Non-delegated Matter: Management Alert
mean that the Enterprises will continue to operate
                                                          Questioning Budget for the Build-Out of
under FHFA’s conservatorship for a considerably
                                                          Fannie Mae’s Corporate Headquarters
longer period.
                                                          In response to an anonymous complaint to OIG’s
Earlier in conservatorship, the Enterprises required      hotline, OIG conducted a special project review
$187.5 billion in financial investment from Treasury      of alleged excessive spending on Fannie Mae’s
to avert their insolvency. Through December 2015,         relocation to a new headquarters in downtown
the Enterprises have paid to Treasury approximately       Washington, DC. Our review resulted in a
$241 billion in dividends on its investment. Despite      management alert to FHFA. (See OIG, Management
their high leverage, lack of capital, conservatorship


16      Federal Housing Finance Agency Office of Inspector General
Alert: Need for Increased Oversight by FHFA,            Permian Basin, primarily in western Texas; and
as Conservator of Fannie Mae, of the Projected          Eagle Ford, primarily in southern Texas.
Costs Associated with Fannie Mae’s Headquarters
                                                        The shale oil production boom bolstered the growth
Consolidation and Relocation Project (COM-2016-
                                                        of employment and population in these regions,
004, June 16, 2016), online at www.fhfaoig.gov/
                                                        which put pressure on local housing markets.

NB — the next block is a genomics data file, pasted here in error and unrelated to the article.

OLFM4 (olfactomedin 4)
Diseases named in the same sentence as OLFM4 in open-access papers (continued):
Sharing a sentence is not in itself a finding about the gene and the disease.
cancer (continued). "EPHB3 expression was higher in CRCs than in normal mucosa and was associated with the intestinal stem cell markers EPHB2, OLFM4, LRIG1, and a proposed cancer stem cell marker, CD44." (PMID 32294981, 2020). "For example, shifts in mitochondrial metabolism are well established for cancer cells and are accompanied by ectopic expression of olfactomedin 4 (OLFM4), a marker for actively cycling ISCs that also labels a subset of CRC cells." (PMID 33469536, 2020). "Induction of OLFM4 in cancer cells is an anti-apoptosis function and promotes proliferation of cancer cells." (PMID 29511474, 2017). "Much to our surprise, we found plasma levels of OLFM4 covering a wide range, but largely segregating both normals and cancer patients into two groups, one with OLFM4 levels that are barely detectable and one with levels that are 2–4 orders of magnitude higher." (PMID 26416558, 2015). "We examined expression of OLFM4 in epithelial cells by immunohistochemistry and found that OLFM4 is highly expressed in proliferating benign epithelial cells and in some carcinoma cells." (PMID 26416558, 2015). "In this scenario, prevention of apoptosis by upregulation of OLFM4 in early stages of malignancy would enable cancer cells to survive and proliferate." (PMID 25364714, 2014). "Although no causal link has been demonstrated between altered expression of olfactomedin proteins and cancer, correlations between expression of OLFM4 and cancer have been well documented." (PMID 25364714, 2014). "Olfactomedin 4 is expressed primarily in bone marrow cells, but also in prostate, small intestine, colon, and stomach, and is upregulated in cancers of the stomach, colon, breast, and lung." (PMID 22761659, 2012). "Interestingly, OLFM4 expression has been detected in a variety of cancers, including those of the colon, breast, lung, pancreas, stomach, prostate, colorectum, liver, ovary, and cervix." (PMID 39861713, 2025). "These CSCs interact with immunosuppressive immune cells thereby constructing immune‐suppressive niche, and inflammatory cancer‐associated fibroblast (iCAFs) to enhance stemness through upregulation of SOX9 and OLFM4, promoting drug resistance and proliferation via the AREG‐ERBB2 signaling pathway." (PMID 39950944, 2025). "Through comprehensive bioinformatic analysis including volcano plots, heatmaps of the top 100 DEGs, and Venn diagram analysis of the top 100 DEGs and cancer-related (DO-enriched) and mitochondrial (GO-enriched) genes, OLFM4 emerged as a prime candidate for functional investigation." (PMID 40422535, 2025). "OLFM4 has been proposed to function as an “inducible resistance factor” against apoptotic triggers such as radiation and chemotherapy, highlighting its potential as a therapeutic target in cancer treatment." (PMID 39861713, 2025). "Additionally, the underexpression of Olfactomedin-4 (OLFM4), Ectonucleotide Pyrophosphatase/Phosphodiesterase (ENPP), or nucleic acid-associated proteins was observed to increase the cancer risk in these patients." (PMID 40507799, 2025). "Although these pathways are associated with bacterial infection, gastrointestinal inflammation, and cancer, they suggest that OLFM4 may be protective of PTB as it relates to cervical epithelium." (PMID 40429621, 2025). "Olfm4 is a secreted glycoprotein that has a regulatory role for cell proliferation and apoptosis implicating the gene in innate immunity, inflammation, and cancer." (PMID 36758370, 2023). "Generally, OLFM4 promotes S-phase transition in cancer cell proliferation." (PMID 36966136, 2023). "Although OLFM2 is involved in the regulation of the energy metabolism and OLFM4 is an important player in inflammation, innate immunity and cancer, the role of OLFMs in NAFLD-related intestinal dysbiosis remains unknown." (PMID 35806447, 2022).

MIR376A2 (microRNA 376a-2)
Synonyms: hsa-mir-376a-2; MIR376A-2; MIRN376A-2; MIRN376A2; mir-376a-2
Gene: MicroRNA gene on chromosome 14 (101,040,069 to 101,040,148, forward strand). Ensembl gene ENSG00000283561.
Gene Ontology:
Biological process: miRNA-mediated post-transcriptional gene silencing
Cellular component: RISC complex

Reports/AdditionalActionItems.)
                                                        Widespread use of nontraditional and temporary
OIG found that Fannie Mae’s budget estimates            housing emerged. Single-family home prices in
for the build-out costs for the DC headquarters         North Dakota and Texas increased substantially,
building—for items such as furnishings and office       especially in counties with higher oil and gas
configurations—increased 53% from the time              industry employment, compared to a decline
FHFA approved the project in January 2015 to            nationwide. Demand for multifamily rental housing
March 2016. Further, the FHFA office responsible        also strengthened, with rents in some places rising
for overseeing the project was unaware of these         rapidly.
cost increases. OIG also found that Fannie Mae’s
                                                        Since 2014, oil prices have dropped and currently
planned expenditures on the project included items
                                                        stand at levels below which new shale oil production
that may not be appropriate for an entity in a
                                                        is generally economically viable. These three
taxpayer-supported conservatorship, such as spiral
                                                        shale oil regions have witnessed a decline in new
staircases and glass bridges.
                                                        shale drilling activity over this period. Some areas
OIG recommended that the Agency take immediate          have seen a rise in unemployment. In some of
action to ensure that it had adequate internal staff    the regions, the housing markets have slowed,
or contractors with the necessary professional          accompanied by early signs of stress. As a result,
expertise and experience to oversee the project, and    there is an emerging risk that the shale oil areas
that it direct Fannie Mae to provide regular updates    could face a further slowdown in their housing
and formal budgetary reports for Agency approval        markets, which has the potential to adversely impact
through the design and construction process. The        the Enterprises.
Agency accepted OIG’s recommendations.
                                                        In light of concerns about the potential impact of
                                                        the oil bust on housing raised by Fannie Mae and
Delegated Matter: Shale Oil Boom and
                                                        Freddie Mac, financial and industry entities, and
Bust: Implications for the Mortgage